Child Sexual Abuse: The Search for Healing

By Christopher Bagley; Kathleen King | Go to book overview

Chapter Nine

HEALING OF OFFENDERS

Many a man commits a reprehensible action, who is at bottom an honourable man, because man seldom acts upon natural impulse, but from some secret passion of the moment which lies hidden and concealed within the narrowest folds of his heart.

Napoleon I (1858),

Correspondence and maxims

The sexual abuse of children is a crime, first and foremost. Treatment can and should begin after that recognition and an appropriate legal response has been made.

Sandra Butler (1985),

Conspiracy of silence: the trauma of incest

Treatment of offenders is recognized as one of the most crucial issues in the prevention of child sexual abuse at the individual level. However, this is a very new and experimental field. It is beyond the scope of this chapter to review all of the beginning clinical efforts in this area. Rather, we will attempt to review the types of offenders, theories of aetiology, and their implications for treatment.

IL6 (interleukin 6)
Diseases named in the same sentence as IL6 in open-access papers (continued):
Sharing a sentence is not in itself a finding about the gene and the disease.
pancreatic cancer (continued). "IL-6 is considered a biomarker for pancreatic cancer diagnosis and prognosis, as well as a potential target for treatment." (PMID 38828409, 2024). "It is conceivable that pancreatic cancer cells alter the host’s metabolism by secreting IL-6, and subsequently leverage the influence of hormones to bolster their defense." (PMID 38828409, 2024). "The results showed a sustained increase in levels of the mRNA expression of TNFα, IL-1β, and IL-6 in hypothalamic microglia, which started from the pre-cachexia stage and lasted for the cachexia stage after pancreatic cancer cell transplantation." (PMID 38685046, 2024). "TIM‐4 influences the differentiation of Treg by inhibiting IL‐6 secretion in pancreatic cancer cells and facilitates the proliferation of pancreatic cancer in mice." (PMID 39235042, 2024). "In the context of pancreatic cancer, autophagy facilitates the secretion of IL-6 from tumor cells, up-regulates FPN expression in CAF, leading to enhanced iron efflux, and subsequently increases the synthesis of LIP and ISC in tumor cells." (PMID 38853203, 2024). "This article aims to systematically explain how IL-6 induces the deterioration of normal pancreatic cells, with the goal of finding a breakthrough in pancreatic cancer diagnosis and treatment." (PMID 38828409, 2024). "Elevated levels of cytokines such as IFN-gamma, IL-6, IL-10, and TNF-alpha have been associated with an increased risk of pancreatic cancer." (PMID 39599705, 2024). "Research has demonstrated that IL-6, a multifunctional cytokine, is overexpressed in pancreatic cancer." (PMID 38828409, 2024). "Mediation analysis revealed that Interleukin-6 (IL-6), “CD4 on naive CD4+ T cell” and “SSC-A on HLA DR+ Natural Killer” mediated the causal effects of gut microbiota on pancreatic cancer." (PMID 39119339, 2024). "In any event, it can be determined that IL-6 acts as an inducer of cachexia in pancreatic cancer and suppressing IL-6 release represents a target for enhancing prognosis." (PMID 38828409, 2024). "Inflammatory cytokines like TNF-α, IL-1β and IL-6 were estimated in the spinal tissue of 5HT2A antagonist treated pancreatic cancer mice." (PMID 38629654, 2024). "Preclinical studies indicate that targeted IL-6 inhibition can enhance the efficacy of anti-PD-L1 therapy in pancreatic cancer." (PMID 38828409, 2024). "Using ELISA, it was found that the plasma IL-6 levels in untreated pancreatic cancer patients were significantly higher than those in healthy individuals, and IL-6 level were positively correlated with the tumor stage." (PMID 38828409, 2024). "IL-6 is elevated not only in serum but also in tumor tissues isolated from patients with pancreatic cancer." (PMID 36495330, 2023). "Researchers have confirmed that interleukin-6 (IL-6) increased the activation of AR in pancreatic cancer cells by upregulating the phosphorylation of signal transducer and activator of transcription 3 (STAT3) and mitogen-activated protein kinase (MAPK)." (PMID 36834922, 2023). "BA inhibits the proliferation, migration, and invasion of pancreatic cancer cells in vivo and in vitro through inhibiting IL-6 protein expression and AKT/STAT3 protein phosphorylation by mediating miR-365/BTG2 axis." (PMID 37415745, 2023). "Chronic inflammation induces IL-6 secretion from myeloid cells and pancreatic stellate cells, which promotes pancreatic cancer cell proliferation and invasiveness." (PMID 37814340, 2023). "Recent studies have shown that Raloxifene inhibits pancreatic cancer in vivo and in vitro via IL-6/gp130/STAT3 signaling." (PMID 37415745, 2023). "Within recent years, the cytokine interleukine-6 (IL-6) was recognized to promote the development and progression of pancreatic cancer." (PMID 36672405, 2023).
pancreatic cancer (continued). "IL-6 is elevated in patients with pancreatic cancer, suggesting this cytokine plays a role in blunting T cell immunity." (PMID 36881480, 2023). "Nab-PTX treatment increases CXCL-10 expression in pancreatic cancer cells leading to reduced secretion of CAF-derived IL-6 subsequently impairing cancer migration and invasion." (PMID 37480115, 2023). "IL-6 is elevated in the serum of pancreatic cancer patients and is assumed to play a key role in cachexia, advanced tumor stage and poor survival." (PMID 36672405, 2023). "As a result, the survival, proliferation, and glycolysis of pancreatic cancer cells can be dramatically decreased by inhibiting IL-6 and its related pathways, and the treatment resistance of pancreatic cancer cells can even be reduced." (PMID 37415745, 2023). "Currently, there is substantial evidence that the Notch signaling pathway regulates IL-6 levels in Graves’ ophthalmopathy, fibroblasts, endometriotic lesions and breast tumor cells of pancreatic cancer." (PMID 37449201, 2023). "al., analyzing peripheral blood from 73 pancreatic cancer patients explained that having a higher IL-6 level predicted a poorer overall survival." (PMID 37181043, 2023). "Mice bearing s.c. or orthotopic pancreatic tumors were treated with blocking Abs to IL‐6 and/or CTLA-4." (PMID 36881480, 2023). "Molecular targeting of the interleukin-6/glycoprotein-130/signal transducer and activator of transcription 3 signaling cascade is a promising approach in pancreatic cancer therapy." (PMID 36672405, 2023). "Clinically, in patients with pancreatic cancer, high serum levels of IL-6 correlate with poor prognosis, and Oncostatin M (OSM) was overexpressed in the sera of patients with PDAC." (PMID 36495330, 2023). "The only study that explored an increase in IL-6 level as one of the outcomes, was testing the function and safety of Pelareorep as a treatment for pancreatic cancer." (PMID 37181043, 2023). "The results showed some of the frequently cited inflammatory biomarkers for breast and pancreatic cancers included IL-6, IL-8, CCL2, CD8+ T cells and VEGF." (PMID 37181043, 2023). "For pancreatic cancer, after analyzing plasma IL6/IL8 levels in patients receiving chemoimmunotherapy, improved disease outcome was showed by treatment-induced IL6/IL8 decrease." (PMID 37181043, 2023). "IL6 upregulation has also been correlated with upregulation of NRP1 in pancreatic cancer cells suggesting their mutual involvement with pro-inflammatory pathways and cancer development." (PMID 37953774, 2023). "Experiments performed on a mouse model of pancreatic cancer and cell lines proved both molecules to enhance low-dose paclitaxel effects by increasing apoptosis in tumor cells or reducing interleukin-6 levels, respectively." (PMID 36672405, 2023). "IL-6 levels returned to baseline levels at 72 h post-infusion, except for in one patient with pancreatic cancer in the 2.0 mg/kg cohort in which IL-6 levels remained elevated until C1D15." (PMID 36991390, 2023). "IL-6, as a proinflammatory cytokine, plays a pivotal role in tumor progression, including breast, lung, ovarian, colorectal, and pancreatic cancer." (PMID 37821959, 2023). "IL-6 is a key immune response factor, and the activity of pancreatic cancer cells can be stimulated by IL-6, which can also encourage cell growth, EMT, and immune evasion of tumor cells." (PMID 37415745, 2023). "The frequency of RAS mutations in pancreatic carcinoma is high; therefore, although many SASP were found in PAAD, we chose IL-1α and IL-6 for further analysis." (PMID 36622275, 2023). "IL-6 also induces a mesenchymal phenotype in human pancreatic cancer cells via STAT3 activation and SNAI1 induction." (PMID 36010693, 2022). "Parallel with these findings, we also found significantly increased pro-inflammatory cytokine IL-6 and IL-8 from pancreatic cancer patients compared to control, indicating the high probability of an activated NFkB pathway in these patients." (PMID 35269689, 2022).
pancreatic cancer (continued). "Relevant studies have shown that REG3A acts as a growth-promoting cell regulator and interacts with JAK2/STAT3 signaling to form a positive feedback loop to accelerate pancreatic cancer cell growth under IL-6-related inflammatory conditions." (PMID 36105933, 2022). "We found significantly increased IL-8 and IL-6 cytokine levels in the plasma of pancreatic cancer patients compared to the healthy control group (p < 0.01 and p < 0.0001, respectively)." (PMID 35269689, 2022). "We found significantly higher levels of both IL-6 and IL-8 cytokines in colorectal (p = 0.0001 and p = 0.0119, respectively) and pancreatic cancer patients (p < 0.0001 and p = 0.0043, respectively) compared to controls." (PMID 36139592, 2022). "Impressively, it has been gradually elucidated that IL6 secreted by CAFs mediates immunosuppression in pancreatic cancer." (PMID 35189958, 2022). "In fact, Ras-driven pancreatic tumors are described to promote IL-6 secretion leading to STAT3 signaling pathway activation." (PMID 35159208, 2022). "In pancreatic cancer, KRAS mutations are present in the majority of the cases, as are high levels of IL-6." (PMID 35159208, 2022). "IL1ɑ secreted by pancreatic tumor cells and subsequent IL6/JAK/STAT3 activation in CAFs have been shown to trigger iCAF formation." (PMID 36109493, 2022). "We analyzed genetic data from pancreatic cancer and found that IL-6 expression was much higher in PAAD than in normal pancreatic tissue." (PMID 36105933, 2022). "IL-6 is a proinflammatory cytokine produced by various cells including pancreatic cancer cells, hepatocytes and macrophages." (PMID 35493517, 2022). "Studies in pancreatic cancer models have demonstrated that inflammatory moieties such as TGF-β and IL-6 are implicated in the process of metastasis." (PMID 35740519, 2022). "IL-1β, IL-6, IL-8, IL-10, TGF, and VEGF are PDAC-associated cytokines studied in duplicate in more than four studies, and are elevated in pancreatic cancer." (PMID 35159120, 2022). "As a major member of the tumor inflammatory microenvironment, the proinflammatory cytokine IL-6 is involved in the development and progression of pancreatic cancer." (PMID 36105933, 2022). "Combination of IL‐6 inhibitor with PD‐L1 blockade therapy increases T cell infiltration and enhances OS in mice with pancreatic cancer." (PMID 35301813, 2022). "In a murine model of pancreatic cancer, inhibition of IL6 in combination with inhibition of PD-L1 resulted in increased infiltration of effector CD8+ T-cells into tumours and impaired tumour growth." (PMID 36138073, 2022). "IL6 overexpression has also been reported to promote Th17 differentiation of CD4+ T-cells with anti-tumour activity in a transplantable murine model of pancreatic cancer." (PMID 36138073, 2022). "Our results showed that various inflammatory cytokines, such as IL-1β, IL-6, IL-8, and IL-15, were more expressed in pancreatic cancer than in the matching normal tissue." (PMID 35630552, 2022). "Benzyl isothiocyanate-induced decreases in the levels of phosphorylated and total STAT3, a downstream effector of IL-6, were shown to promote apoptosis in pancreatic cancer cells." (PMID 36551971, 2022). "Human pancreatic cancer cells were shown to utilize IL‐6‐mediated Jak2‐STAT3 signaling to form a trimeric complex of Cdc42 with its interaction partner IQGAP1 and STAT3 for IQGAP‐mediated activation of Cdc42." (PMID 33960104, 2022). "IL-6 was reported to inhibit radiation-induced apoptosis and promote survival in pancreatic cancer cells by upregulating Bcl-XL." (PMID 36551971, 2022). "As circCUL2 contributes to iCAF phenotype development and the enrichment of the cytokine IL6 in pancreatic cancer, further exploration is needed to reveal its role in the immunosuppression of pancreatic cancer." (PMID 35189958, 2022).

TYPES OF OFFENDERS

Early Theories

Early categorizations looked mainly at sexual abuse within the family. While this represents a narrow view, it is consistent with what was first reported in the literature.

Bagley (1969) was one of the earliest authors to offer a categorization of incest offenders. His study of 1,025 cases from a

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